28.51972-06-05241°13'N / 93°00'W41°11'N / 92°58'W1.90 Miles200 Yards0025K0Marion
28.62007-09-30241°30'N / 92°49'W41°34'N / 92°45'W6.00 Miles1250 Yards001.0M500KJasper
 Brief Description: EVENT NARRATIVE: Tornado moved into Jasper County from Mahaska County, then continued northeast into Poweshiek County. EPISODE NARRATIVE: A very dynamic weather system moved into Iowa during the afternoon of the 30th. The system was more reminiscent of what one would expect in April or May. A close upper level low pressure, negatively tilted, lifted northeast through the central U.S. The structure was very classic in appearance with a well defined comma cloudy, dry slot, and warm conveyor in place. By the early evening, the surface low became stacked with the upper low and was located over eastern Nebraska. A defined dry line extended south-southeast out of the low. Surface temperatures warmed into the mid 70s to mid 80s ahead of the low, with dew points in the mid to upper 60s. Dew points behind the dry line dropped into the upper 30s to mid 40s. The airmass became unstable by the late afternoon with CAPE values around 1000 J/kg and lifted indices in the -2 to -4 C. range. Strong dynamics were in place with a 90 kt mid level jet in place, a low level jet of 60 to 70 kts, and an effective shear of 45 to 55 kts. The freezing level was quite high ahead of the approaching low and was between 13,000 and 14,000 feet. The high freezing level, combined with the limited CAPE of 100 to 200 J/kg in the -10 to -30 C. layer of the atmosphere, limited hail production. The downdraft CAPE was in the 600 to 1000 J/kg range, with an LCL of about 1250 meters. Thunderstorms formed in two locations. The first was along the east edge of the dry slot across Kansas. These storms became severe and lifted northeast quite rapidly into southern and central Iowa. Spotty wind damage was reported and one of the storms dropped one inch diameter hail in Marion County. The storms became tornadic as the moved into central Iowa. During the evening of Sunday 30 September 2007 two tornadoes struck portions of Marion, Jasper, Mahaska, and Poweshiek Counties. The first tornado produced EF0 to EF2 damage along its track and was rated EF2 on the Enhanced Fujita Scale with maximum winds of 125 mph. The track was 22 miles in length from 4 miles northeast of Pella to 1 mile north of Interstate 80, 2 miles west of Malcom. Much of the track was three to five tenths of a mile wide, but as wide as seven tenths of a mile at times. The second, shorter and weaker tornado was 5 miles in length and rated EF1 on the Enhanced Fujita Scale. The track began just south of Highway 6, 2.75 miles northwest of Malcom with a maximum width of 150 yards narrowing to 25-50 yards. The storm hit a farmstead just east of 110th street producing EF1 damage with speeds just under 100 mph. The tornadoes caused extensive damage on a farmstead near Malcom with three barns totally destroyed. The barns were 20 by 30 feet, 20 by 40 feet, and 60 by 100 feet. In addition, numerous other damage reports came in from along the track. Fortunately, there were no deaths or injuries from the tornadoes. Thunderstorms also formed close to the upper low center on the nose of the dry punch. There were several reports funnel clouds, along with spotty reports of high winds and hail. A storm chaser confirmed a tornado touchdown 2 NNW of Lytton in Sac county and was on the ground until 4 W of Jolley in Calhoun county. The tornado was in open country and was a small EF0 tornado. One inch diameter hail fell in Sac County, with numerous reports of pea to marble size hail.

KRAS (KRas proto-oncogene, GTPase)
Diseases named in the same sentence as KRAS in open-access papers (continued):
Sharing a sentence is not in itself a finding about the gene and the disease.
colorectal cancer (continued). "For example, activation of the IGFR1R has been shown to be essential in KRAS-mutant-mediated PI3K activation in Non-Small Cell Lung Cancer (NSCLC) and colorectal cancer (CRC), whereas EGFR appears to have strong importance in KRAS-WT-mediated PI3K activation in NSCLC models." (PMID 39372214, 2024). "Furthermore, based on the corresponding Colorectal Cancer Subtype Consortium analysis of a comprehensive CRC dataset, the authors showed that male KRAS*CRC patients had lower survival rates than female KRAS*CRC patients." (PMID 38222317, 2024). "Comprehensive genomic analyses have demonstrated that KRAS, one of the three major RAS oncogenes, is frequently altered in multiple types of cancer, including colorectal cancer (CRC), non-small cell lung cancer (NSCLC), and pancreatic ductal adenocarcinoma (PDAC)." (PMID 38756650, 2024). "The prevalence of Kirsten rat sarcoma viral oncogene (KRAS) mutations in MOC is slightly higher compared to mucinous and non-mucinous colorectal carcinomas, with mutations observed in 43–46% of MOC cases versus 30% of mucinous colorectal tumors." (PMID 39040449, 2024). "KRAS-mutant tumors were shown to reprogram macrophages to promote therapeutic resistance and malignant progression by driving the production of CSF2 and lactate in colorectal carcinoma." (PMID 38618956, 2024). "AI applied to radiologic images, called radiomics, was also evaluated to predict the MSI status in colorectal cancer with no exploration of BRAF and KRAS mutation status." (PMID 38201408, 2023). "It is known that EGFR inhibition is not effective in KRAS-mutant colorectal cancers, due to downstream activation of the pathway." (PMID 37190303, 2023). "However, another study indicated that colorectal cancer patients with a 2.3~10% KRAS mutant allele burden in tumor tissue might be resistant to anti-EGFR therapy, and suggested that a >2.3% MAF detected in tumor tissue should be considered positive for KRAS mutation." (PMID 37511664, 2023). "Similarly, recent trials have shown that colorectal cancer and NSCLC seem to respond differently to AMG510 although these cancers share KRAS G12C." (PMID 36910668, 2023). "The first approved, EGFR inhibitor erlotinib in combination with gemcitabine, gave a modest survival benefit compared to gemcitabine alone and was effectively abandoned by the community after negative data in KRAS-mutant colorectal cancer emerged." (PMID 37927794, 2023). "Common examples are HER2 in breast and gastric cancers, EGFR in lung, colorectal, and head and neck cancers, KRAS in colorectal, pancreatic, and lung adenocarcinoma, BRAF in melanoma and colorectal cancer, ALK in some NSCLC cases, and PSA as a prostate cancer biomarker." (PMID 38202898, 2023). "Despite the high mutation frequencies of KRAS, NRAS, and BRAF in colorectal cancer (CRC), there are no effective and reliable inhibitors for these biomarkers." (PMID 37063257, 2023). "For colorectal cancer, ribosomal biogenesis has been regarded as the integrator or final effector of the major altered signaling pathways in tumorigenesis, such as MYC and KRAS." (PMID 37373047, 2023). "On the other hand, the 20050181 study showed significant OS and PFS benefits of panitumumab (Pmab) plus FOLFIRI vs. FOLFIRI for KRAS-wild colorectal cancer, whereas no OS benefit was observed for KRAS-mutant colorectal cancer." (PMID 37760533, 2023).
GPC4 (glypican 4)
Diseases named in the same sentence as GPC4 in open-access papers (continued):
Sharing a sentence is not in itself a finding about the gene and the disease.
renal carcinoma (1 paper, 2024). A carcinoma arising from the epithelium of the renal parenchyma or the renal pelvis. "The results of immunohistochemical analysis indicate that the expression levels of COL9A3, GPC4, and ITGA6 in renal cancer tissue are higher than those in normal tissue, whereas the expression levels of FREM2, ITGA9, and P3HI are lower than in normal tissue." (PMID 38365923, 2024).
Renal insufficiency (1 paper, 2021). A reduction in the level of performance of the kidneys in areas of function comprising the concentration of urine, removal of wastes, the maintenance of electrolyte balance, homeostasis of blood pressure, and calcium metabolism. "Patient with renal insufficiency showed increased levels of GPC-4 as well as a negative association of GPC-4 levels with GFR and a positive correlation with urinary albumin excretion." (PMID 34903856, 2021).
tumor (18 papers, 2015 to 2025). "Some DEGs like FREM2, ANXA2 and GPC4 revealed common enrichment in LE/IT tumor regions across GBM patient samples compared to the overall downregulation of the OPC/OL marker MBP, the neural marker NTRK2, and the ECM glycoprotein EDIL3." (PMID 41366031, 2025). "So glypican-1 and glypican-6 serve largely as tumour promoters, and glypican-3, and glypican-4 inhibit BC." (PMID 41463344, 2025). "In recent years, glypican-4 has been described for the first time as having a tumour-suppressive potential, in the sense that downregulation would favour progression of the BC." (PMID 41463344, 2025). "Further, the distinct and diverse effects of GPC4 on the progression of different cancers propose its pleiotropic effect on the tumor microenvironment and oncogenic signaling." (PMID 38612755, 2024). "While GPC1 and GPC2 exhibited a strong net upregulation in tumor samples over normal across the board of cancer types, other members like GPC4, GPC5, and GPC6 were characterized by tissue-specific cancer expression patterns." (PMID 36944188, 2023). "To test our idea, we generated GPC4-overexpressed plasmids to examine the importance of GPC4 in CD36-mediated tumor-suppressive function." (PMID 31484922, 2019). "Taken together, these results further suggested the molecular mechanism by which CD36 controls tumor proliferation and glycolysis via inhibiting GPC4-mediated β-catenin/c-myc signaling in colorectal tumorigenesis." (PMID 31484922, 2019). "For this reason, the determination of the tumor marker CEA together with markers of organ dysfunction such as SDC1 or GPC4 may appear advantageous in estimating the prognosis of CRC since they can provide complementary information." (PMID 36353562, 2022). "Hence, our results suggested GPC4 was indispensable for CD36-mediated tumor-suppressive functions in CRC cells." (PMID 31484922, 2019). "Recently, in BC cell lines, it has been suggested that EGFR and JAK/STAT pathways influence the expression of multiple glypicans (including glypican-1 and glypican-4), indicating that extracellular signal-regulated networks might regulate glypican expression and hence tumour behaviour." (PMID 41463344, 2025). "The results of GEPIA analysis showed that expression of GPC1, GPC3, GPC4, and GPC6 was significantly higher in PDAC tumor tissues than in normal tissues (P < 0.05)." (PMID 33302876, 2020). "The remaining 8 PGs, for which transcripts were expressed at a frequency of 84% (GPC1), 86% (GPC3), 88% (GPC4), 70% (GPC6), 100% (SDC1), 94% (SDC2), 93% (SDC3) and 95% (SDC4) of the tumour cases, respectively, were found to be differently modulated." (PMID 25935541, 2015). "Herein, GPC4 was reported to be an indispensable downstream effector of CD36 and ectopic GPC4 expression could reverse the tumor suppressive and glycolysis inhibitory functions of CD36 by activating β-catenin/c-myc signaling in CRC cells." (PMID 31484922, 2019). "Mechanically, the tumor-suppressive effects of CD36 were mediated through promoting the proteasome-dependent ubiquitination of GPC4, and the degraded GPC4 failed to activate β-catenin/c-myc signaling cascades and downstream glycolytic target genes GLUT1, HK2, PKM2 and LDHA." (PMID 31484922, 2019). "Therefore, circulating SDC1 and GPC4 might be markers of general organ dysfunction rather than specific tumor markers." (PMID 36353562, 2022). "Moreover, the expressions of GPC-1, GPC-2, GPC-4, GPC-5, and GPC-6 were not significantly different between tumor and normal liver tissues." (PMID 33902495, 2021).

29.02008-05-30241°13'N / 93°07'W41°15'N / 92°52'W12.00 Miles900 Yards010750K25KMarion